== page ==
The developer of a highly anticipated Savannah riverfront office-condominium-hotel-retail project has said he has yet to buy the six acres of riverfront property from the city -- a $1.85 million transaction -- because he's waiting for the Georgia Environmental Protection Division to sign off.
The EPD says, however, the holdup isn't on its end.
Nikki Haborak, a geologist with the Brownfield Redevelopment Unit, said she asked American Environmental and Construction Services, a consulting company for Bluffton, S.C.-based The Foxfield Co., to add more information to its compliance status report on June 20. She has been waiting for an answer ever since, she said.
Once the process is finished, EPD will issue a limitation of liability letter protecting the property's new owner from being sued over past contamination, Ms. Haborack said.
Cleanup of the site, a former train yard, has long been finished.
The city's October 2006 purchase agreement with Foxfield says closing can be delayed until environmental issues are cleared up.
After the sale, if the company doesn't break ground within two years the city can buy back the land.
Foxfield president Harry Kitchen declined interview requests, and Downtown Development Authority Executive Director Margaret Woodard said she wouldn't discuss The Watermark either because Mr. Kitchen asked that all information come through him.
The planned $100 million condominium-office-hotel-retail project along the Savannah River is considered a centerpiece of downtown redevelopment, the final piece of the city's 1982 master plan, but it has been stalled by a slumping housing market.
In a previous interview, Mr. Kitchen was firm that it would be built, but with financing hard to come by, he said he was putting off the condo component to focus on the office building.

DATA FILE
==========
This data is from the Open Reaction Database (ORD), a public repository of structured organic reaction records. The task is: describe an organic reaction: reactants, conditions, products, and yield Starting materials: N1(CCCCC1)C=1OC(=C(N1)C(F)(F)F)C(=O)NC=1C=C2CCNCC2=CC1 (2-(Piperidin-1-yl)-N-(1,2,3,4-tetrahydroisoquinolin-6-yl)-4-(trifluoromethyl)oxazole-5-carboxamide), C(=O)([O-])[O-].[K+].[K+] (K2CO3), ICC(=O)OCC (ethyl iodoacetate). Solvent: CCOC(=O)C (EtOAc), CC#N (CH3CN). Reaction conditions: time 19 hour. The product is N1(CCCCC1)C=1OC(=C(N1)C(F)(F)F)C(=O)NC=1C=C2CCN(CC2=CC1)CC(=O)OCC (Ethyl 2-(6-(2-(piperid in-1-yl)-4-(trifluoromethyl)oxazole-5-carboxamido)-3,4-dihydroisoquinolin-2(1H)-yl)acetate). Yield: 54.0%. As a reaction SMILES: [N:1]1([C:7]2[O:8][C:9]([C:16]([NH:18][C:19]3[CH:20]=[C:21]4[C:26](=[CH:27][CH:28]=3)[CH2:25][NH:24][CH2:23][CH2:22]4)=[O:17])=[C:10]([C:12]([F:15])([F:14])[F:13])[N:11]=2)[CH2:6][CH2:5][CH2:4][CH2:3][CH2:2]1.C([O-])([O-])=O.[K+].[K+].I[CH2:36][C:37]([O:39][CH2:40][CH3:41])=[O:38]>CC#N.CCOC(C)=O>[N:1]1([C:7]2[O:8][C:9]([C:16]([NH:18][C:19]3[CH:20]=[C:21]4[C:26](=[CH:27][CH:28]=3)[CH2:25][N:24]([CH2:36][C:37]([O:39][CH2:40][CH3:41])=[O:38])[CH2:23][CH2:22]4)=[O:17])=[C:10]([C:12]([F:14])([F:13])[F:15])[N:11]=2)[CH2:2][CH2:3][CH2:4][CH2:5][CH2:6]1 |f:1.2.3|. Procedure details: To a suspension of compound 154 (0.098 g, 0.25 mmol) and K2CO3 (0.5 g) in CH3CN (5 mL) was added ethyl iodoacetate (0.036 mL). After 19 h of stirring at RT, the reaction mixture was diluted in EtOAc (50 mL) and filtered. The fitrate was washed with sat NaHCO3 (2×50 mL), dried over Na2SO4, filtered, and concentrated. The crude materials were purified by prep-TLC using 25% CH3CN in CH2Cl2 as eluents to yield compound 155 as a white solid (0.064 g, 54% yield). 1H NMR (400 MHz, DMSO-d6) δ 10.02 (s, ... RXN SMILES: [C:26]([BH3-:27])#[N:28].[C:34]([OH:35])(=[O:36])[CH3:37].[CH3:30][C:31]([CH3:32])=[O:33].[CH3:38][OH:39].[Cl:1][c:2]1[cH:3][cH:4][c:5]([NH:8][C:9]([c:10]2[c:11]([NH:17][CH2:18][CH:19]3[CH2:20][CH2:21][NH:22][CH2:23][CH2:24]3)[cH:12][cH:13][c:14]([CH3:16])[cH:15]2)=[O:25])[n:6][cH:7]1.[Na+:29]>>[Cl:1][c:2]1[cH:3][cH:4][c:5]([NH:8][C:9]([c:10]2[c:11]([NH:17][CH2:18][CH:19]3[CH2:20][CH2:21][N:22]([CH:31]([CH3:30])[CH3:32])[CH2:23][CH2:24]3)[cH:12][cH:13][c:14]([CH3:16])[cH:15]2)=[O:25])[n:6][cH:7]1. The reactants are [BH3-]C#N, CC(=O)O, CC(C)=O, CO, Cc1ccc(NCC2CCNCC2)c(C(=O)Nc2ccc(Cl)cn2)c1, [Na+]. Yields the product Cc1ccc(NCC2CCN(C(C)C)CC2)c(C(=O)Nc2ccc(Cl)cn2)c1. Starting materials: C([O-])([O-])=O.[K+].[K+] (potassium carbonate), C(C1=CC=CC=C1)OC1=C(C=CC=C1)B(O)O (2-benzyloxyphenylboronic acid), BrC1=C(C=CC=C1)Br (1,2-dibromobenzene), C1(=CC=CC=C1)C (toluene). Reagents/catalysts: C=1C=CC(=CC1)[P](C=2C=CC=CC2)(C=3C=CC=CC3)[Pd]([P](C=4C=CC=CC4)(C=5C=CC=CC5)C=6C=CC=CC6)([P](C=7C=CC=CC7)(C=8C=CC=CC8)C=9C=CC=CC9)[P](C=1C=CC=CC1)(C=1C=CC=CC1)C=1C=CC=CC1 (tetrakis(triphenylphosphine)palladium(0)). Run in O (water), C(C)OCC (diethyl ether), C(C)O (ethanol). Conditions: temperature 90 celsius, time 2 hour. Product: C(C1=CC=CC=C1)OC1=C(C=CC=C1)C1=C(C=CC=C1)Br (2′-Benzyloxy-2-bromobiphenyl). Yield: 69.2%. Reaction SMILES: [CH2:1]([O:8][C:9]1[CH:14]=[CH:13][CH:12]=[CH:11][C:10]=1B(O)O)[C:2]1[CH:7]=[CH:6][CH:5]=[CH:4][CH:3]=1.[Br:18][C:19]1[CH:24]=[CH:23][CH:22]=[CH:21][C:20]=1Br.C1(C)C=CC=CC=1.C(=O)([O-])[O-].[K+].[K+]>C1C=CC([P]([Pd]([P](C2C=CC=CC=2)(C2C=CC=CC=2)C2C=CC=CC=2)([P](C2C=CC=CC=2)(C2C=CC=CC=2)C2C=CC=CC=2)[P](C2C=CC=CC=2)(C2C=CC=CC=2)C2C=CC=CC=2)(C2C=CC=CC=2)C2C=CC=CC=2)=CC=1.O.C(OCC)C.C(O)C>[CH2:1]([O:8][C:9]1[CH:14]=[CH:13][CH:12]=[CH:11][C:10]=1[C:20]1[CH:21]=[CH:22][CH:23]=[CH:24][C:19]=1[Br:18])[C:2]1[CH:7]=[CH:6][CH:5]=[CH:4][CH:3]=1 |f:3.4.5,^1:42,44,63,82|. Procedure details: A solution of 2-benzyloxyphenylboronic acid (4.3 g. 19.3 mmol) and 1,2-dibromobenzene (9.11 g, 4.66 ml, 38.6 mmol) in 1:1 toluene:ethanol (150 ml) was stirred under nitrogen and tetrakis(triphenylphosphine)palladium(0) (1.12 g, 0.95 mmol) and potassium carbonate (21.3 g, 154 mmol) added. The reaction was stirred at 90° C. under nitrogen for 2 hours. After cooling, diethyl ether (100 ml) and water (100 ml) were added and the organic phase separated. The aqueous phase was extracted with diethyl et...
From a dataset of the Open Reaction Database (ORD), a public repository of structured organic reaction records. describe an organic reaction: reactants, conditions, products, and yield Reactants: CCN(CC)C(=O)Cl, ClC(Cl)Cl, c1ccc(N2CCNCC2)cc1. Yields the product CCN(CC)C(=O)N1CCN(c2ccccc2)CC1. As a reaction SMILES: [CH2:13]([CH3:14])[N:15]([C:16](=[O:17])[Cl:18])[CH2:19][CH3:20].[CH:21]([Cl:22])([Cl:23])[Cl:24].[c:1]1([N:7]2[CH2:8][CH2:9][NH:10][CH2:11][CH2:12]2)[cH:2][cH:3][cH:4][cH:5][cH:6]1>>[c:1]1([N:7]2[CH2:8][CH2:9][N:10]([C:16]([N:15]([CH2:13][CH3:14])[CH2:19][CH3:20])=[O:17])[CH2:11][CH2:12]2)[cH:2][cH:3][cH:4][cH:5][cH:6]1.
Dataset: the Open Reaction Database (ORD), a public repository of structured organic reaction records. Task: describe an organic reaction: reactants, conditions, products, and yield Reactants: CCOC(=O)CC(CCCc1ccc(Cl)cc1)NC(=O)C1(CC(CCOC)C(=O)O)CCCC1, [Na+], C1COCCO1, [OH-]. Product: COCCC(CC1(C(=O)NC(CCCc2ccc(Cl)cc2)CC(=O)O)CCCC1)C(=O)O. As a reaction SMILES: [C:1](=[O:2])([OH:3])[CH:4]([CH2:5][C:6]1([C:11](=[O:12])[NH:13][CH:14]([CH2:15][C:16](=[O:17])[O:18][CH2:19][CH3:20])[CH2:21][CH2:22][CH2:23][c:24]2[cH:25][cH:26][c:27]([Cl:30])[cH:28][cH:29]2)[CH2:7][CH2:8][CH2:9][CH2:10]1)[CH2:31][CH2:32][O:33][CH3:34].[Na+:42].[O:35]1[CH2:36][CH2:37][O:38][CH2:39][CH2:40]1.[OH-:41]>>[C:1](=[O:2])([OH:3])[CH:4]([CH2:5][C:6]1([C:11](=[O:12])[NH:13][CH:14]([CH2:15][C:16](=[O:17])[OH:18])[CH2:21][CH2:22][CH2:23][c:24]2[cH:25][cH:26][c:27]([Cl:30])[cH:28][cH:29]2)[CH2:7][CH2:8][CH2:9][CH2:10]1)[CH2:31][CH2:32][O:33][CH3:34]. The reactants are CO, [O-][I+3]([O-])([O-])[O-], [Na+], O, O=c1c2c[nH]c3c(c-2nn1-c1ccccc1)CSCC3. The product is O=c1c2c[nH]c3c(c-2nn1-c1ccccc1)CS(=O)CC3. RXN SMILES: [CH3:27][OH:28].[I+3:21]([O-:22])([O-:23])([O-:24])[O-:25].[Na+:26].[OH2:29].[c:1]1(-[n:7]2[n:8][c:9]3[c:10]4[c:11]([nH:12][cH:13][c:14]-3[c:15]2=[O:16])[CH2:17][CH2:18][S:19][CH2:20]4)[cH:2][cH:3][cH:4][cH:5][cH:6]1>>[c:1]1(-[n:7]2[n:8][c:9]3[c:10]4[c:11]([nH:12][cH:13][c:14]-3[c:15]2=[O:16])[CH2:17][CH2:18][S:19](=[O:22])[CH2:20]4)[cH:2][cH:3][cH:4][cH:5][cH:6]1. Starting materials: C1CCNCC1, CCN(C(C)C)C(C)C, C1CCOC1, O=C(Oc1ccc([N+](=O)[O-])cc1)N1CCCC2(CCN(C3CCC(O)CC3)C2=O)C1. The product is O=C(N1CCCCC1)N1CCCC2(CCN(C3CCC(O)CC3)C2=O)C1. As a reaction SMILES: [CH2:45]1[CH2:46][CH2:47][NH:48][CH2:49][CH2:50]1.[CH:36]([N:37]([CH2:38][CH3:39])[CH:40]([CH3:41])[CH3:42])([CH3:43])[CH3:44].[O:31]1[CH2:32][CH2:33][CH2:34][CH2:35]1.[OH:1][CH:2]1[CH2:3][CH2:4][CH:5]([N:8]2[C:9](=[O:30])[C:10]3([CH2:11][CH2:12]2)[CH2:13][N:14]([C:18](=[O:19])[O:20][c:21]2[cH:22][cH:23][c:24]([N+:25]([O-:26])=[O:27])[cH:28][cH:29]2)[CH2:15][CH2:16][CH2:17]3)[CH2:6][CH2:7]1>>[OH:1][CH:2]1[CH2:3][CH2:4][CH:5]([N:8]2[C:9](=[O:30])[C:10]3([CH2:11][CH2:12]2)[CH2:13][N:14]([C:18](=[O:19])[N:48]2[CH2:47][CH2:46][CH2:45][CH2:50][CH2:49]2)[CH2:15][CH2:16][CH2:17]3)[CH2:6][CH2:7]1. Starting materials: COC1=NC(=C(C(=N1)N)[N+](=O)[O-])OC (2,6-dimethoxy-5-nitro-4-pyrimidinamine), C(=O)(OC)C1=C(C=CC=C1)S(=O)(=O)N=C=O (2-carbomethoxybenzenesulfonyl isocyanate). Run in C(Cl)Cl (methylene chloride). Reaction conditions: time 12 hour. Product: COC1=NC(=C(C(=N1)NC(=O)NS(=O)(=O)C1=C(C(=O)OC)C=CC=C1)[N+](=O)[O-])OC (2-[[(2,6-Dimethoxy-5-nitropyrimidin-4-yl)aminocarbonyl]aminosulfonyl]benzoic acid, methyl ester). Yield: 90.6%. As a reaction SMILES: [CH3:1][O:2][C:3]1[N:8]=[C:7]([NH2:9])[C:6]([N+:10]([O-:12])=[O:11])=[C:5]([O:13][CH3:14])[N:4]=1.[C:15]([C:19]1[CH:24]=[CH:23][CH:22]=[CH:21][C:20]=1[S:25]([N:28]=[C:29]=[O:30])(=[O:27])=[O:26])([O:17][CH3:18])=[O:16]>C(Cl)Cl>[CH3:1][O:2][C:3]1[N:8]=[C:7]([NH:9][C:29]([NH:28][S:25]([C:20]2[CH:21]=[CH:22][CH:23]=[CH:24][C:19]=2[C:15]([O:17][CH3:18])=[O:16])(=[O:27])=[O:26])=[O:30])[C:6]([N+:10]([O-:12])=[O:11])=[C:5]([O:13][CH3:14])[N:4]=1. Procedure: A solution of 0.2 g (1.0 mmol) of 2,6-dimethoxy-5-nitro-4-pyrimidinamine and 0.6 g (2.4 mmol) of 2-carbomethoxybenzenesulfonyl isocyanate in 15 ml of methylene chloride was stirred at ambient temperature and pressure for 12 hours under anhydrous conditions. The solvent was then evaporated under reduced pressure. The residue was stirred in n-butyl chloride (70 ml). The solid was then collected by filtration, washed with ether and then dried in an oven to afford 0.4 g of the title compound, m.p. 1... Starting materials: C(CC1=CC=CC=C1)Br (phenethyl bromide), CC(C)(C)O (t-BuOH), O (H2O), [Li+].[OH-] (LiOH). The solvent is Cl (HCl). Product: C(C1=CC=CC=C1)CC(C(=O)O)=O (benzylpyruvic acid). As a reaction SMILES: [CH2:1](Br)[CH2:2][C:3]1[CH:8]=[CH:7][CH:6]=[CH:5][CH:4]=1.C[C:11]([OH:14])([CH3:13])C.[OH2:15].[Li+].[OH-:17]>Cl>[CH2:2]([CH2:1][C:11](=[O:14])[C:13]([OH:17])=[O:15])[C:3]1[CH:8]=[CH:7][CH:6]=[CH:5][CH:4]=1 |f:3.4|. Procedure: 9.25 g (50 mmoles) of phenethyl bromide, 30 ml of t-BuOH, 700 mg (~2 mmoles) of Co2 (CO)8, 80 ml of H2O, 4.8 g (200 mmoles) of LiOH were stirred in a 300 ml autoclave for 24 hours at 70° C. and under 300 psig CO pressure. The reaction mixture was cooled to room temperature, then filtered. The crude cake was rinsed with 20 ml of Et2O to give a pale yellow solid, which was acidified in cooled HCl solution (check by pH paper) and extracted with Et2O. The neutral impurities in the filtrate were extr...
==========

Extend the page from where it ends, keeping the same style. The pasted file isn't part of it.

City Administrator Fred Russell said he thought Foxfield was waiting for the EPD, but he's not surprised to learn otherwise. The developer is probably trying to wait out the bad economy, he said.
With $200,000 contributed by Mr. Kitchen toward cleanup, the old pension property is now a prime piece of real estate. No one else is lined up to develop it, Mr. Russell said.
"At this point, it's not hurting me at all," he said. "If I had other people knocking at the door, then we'd probably be trying to push the issue."
Mark Senn, a partner with Blanchard and Calhoun Commercial who has developed brownfield sites in South Carolina and Tennessee, said the delay could involve a need to assure lenders that the property is clean, but admitted it could be because of the economy.
"The sources of funding and financing have dried up," Mr. Senn said. "Those that are still making loans on those types of projects are requiring about twice as much equity as they were 12 months ago."
Ms. Haborak said her contact has been environmental attorney Darren Meadows of Hull, Towill, Norman, Barrett & Salley. Mr. Meadows told The Chronicle he doesn't know why the EPD's request hasn't been answered and he referred questions to Mr. Kitchen.
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